Vasari, Michelangelo and the Allegory of Patience
This book recounts the exciting rediscovery of Giorgio Vasari’s life-size painting Allegory of Patience, created in 1551–52 for the Bishop of Arezzo, Vasari’s hometown. This image was conceived in Rome in discussion with Michelangelo, then painted by Vasari, as many surviving letters reveal. The work is currently on view to the public at the National Gallery, London.
The monumental figure of a woman, life-sized, with arms crossed, watches time run down. The passing of time is symbolized in the drops that fall from an antique water clock beside her, gradually wearing away the stone on which she rests her foot.
The Bishop of Arezzo regarded patience as the key to his career and achievements, and wished it to be represented in a picture. Vasari consulted his contemporaries and fellow humanists as well as the great sculptor Michelangelo when deciding what form it should take. The image represents more exactly the Latin tag ‘diuturna tolerantia’ (daily tolerance).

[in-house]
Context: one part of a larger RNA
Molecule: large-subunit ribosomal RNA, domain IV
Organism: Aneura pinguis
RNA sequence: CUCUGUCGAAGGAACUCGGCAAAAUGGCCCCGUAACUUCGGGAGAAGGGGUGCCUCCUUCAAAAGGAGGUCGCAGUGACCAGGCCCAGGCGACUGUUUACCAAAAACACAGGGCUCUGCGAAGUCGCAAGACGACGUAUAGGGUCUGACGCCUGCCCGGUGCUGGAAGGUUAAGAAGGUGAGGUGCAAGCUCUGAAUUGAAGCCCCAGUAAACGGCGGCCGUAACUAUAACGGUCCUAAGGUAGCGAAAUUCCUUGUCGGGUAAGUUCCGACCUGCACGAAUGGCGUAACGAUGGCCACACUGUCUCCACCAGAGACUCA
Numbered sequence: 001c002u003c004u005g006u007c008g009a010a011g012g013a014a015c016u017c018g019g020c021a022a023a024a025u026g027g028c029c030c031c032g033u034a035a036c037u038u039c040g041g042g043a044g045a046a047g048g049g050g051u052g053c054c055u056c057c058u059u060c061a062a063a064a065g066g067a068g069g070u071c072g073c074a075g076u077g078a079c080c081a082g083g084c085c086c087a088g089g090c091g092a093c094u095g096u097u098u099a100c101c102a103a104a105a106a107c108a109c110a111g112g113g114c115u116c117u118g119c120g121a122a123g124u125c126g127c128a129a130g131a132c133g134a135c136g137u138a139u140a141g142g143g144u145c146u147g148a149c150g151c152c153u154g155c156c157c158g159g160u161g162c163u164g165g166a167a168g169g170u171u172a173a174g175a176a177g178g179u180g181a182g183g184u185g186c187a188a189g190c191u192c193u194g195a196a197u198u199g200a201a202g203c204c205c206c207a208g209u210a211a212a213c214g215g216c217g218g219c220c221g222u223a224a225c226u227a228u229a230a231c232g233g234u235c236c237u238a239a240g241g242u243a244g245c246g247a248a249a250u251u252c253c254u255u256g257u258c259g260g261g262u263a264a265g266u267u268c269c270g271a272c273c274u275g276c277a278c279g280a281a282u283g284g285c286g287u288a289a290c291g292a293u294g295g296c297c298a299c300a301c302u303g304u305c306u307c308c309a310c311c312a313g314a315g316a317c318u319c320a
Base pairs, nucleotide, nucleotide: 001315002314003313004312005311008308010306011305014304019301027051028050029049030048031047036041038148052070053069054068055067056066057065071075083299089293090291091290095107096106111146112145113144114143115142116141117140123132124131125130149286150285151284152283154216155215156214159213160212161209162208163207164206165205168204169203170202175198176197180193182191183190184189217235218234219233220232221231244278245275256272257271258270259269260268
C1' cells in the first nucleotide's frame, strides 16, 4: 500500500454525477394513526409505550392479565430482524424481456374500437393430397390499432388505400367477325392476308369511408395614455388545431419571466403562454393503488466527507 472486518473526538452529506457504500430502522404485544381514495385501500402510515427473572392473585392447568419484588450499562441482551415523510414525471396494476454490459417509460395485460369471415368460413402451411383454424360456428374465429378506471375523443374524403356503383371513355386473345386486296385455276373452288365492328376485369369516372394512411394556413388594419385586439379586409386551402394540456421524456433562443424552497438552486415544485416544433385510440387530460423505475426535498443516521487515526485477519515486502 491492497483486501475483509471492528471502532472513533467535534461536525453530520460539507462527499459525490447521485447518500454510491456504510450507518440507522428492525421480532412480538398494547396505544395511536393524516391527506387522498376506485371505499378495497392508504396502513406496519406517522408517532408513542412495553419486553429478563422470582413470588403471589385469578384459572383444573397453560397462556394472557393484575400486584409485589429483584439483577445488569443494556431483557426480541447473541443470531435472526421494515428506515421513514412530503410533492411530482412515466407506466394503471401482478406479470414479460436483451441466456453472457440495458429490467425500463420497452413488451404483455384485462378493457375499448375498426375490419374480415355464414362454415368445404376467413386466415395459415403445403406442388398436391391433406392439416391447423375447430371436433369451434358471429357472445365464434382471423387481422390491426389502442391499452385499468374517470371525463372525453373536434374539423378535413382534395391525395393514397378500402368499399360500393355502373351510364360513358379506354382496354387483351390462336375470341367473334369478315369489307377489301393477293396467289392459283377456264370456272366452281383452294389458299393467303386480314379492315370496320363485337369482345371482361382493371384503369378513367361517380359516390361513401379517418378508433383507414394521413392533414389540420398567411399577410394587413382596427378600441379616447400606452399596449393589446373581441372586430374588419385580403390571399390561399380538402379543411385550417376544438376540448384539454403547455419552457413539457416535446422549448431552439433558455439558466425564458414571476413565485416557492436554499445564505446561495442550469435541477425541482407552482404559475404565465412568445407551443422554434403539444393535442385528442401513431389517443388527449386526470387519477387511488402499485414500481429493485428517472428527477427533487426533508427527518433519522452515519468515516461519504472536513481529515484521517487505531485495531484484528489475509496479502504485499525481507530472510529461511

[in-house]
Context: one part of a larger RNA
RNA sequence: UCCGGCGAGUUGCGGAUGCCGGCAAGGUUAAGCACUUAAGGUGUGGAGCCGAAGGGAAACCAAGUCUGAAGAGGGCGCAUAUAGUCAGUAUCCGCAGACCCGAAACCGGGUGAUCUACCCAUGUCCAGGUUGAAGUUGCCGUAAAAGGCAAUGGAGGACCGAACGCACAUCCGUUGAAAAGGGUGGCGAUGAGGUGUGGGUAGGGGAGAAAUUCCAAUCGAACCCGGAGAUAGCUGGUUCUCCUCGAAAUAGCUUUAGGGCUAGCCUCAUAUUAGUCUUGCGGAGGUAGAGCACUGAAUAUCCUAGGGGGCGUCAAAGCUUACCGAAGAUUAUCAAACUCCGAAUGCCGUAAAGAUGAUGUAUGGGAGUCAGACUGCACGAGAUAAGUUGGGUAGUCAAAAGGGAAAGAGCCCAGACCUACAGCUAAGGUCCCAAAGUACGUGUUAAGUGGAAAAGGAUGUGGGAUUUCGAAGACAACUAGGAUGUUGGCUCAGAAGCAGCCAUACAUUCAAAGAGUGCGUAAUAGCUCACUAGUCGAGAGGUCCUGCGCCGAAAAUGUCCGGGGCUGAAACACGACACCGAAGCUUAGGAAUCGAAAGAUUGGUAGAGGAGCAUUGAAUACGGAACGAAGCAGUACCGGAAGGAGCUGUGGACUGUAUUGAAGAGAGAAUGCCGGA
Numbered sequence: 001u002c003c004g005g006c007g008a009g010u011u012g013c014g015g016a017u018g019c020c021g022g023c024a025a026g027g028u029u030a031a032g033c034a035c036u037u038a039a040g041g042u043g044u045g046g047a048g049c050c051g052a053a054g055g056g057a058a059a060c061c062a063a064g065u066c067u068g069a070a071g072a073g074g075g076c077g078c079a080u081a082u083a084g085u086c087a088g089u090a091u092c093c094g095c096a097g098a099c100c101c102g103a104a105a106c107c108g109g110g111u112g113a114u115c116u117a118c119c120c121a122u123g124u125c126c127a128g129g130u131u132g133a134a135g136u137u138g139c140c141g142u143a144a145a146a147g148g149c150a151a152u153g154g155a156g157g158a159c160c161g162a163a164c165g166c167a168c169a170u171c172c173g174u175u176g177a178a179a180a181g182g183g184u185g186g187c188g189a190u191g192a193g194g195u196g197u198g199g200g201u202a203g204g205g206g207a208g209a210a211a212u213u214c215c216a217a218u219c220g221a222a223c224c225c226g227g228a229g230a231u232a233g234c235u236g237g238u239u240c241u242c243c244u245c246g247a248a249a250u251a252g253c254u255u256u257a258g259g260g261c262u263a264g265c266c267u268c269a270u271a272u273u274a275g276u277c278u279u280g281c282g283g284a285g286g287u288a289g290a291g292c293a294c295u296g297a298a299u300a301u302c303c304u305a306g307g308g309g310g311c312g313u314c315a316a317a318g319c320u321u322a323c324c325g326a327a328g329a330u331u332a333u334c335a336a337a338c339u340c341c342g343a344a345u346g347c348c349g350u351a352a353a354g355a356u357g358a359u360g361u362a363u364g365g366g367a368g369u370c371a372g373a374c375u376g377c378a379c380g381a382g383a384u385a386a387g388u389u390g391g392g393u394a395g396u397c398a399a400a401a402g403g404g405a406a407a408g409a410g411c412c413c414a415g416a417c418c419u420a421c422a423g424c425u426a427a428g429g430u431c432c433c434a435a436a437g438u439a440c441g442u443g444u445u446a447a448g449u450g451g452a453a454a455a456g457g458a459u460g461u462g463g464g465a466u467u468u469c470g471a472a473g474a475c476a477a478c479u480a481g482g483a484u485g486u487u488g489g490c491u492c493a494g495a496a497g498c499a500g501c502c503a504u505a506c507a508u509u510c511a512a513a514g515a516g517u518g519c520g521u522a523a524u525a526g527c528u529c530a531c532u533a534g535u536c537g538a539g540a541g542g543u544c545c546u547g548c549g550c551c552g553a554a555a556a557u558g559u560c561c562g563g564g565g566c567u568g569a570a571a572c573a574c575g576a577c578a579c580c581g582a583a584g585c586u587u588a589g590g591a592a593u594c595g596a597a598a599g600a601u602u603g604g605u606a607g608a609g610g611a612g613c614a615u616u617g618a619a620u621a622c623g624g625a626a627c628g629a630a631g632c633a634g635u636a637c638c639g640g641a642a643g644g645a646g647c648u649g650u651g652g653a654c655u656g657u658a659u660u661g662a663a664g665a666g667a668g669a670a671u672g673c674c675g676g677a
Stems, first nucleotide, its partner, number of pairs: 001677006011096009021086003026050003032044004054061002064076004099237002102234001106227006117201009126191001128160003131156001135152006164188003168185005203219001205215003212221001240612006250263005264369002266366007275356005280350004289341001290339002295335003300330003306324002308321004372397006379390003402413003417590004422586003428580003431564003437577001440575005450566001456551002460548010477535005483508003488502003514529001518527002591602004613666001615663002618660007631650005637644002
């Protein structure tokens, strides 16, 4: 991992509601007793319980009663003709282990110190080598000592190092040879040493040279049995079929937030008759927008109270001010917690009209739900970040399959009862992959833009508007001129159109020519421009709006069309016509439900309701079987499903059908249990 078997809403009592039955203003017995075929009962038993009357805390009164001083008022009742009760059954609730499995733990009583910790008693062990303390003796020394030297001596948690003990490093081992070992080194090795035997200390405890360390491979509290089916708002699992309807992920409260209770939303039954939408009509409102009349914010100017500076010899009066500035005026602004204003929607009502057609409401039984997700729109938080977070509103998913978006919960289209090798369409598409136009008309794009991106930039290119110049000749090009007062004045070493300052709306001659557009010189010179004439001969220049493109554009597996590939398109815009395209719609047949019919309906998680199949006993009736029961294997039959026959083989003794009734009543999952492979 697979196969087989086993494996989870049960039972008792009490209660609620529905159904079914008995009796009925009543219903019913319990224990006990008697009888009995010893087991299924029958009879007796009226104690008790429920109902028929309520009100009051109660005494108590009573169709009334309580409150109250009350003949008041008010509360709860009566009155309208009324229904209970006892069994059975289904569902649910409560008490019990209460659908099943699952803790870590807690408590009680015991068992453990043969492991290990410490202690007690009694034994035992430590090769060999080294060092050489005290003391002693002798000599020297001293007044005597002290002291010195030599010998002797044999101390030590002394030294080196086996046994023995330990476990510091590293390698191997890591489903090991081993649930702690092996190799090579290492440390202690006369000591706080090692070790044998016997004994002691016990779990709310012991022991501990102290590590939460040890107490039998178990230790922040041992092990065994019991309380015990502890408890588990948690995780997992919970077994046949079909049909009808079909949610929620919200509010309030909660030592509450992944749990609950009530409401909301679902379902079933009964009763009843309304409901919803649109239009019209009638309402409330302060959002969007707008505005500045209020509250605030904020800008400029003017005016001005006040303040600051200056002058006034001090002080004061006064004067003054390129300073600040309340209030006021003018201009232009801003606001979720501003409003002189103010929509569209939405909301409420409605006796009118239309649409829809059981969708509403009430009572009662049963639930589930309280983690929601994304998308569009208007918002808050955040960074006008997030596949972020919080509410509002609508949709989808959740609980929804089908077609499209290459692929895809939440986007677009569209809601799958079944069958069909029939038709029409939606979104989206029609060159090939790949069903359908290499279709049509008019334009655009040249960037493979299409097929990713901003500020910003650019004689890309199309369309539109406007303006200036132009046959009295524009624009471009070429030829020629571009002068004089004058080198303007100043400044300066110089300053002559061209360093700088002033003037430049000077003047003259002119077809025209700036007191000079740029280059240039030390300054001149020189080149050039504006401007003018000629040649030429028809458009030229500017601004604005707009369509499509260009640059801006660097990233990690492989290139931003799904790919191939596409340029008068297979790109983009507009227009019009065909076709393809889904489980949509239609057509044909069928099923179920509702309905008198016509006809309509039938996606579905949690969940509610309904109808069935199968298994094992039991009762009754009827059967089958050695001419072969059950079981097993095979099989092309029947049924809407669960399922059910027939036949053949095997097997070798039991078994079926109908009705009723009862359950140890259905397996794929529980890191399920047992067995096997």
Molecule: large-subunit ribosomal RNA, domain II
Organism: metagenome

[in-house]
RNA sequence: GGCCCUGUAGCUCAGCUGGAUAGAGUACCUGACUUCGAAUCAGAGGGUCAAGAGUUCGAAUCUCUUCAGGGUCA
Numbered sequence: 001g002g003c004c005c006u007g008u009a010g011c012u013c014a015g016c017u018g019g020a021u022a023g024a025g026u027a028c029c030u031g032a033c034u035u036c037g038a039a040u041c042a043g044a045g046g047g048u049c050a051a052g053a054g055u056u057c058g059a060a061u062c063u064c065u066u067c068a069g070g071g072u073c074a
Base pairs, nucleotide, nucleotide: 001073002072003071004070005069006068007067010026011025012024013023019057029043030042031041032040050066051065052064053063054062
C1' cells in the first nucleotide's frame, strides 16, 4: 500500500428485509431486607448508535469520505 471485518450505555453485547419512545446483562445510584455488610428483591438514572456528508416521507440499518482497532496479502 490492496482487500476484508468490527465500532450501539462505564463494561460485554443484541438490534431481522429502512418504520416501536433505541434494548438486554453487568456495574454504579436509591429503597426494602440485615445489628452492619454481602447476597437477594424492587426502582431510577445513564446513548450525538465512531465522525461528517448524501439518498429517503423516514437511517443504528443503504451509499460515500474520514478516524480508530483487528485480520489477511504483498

The painting quickly became famous in its time and numerous copies were made of it – but not until now has the original emerged. Thanks to letters between those involved, the painting and the process of its creation are richly documented, and in particular provide insights and quotations about picturemaking from Michelangelo.
The book carries full documentation of the work and its known copies, some of which can be traced to leading patrons in Renaissance Italy. It also examines Vasari’s own autograph technique and artistic aims.
By Carlo Falciani
Hardback, 260 x 215 mm
56 pages, 30 illustrations